Some weird things have been happening at sporting events recently.
- Why were a group of lovely ladies arrested at this year’s World Cup for wearing orange dresses?
- Why did hundreds of soccer fans have to strip to their underwear?
- Is there a dark side to the fun stuff that companies hand out for free?
We have been investigating the rise of the pseudo-sponsor, and the phenomenon known as “Ambush Marketing”.
Read on to discover some of it’s finest moments….
The expression ambush marketing was coined in the early nineties by American Express marketing guru, Jerry Welsh. His original perception was the idea of healthy competition in a climate of expensive and often ill-conceived sponsorships.
Today, ambush marketing most commonly occurs in association with major sports events, although potentially other types of events could be used as a venue. Sponsorship is big business, and one brand may pay millions of dollars to become the exclusive and official sponsor of an event. This exclusivity then creates a problem for the other brands, and they have to find ways to promote themselves in connection with the event, but without paying the sponsorship fee and without breaking any laws.
For the 2008 Beijing Olympics the T.O.P. (The Olympic Partner) program of 12 sponsors paid a total of $866 million for the privilege of exclusivity. These same companies also spent a further $1.2 billion on supporting marketing activities. Yet for all this cash, recognition of these brands as the official sponsor was rated below 40% amongst consumers in a post games survey. The success of many of these campaigns means that ambush marketing has itself become a huge growth industry.
Sources: Wikipedia, SportsProMedia
1.Kodak Vs Fuji
According to Professor of marketing at Bath University, Mike Beverland, “Ambush marketing really began with Kodak in the 1984 Olympics when they ran a series of campaigns suggesting they were the official sponsors when in fact they weren’t.” They successfully managed to convince the consumer they were the official sponsor, when in fact it was Fuji Film.
Kodak ambushed Fuji again in1996. ‘As soon as Atlanta was awarded the rights for the 1996 summer games, Kodak bought 50 major poster sites in the city for the next four years, at an estimated $28,000 per month,’ said Richard Busby, chief executive of Strategic Sponsorship, a leading UK consultancy.
The local Olympic organizing committee had tried to negotiate a deal with the city’s poster companies to offer Olympic sponsors first right of refusal – but they were too late. So, the official sponsor Fuji, was again pipped at the post by Kodak.
2. Bavaria Beer Vs Budweiser
One of the highlights of this year’s World Cup in South Africa occurred during the match between Holland and Denmark. 36 female Dutch fans arrived wearing very cute little orange mini-dresses, which soon caught the attention of the world’s media. Unfortunately, these ladies were evicted from the stadium and arrested by police, as it was claimed the dresses were provided by a Dutch brewery, called Bavaria Beer. FIFA officials intervened to stop the media coverage, in order to protect their official sponsor Budweiser.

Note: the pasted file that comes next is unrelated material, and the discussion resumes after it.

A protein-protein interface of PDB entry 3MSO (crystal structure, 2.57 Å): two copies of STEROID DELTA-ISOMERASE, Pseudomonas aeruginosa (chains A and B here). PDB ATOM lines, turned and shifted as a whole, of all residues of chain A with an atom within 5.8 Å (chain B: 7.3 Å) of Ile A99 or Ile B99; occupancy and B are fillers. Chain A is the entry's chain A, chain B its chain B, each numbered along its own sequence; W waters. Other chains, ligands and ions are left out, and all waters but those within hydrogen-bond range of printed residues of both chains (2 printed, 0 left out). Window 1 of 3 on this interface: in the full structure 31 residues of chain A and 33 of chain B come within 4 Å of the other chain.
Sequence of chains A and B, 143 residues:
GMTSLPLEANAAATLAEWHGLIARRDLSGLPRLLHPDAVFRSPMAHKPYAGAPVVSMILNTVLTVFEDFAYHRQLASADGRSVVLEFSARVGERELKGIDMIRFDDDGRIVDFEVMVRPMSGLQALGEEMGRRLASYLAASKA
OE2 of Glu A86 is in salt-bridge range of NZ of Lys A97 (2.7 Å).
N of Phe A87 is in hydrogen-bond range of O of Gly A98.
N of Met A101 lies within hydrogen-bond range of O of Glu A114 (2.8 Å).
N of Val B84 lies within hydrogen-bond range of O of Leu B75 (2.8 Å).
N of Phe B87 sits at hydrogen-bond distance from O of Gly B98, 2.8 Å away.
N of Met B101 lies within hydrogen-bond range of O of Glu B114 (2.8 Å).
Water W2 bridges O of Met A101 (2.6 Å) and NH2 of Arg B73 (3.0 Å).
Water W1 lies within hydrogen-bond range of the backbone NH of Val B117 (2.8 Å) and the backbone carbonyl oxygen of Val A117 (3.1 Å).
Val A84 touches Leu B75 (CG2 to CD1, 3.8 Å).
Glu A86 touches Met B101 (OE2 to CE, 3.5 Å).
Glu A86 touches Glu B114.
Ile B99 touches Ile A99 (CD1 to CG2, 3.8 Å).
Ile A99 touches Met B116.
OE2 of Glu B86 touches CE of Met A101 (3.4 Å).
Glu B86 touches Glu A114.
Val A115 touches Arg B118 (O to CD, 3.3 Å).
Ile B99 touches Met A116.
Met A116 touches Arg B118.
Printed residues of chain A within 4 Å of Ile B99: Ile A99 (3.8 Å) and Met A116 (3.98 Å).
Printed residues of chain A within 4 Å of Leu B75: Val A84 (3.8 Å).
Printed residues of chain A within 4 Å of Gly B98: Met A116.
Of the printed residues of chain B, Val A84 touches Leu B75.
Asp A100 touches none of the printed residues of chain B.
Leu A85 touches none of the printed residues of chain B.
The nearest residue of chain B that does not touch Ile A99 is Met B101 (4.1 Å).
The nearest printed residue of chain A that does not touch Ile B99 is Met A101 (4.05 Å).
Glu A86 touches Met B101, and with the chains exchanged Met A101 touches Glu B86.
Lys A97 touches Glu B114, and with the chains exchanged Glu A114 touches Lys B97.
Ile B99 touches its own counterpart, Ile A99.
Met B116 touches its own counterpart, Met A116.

Peer Swinkels, from Bavaria Beer, said people “should have the right to wear what they want. The Dutch people are a little crazy about orange and we wear it on public holidays and events like the World Cup,” he said. “This time we put no branding on the dress. And Fifa don’t have a monopoly over orange.”
Fifa World Cup 2006
Bavaria Beer are no stranger to controversy – or to sports fashion. Back in 2006, during the Fifa World Cup in Germany, marketers from Bavaria Beer arrived with around 120,000 pairs of bright orange lederhosen emblazoned with the Bavaria brand. Fifa officials issued orders for security people to strip the Dutch supporters of the offending articles, which meant hundreds of Dutch fans had to watch the game in their underwear. The world’s media ran riot with the story, even suggesting Fifa’s heavy-handed approach to protecting it’s official sponsor, Budweiser (again), infringed on human rights.
Professor Simon Chadwick, who heads up the Center for the International Business of Sport at Coventry University explains: “Clearly the ambush failed because they didn’t get into the stadium. But in another sense it worked perfectly because suddenly everyone across the world was talking about it.”
Sources: telegraph.co.uk,news.bbc.co.uk, sportspromedia.com
3. Coca-Cola Vs PepsiCo
Coca-Cola spent a total of $400 million on marketing in Beijing in 2008, including $85 million to be an Olympic sponsor, yet up to 60% of consumers believed Pepsi was the official sponsor.
PepsiCo’s highly successful marketing campaign included an online competition, in which 160 million voters from mainland China ranked mug shots sent in by fans. The winning entries were printed on cans cheering on Team China. Pepsi also replaced it’s traditional blue cans in China with red ones “to show our respect to the year of China,” says Harry Hui, Pepsi’s marketing chief in China.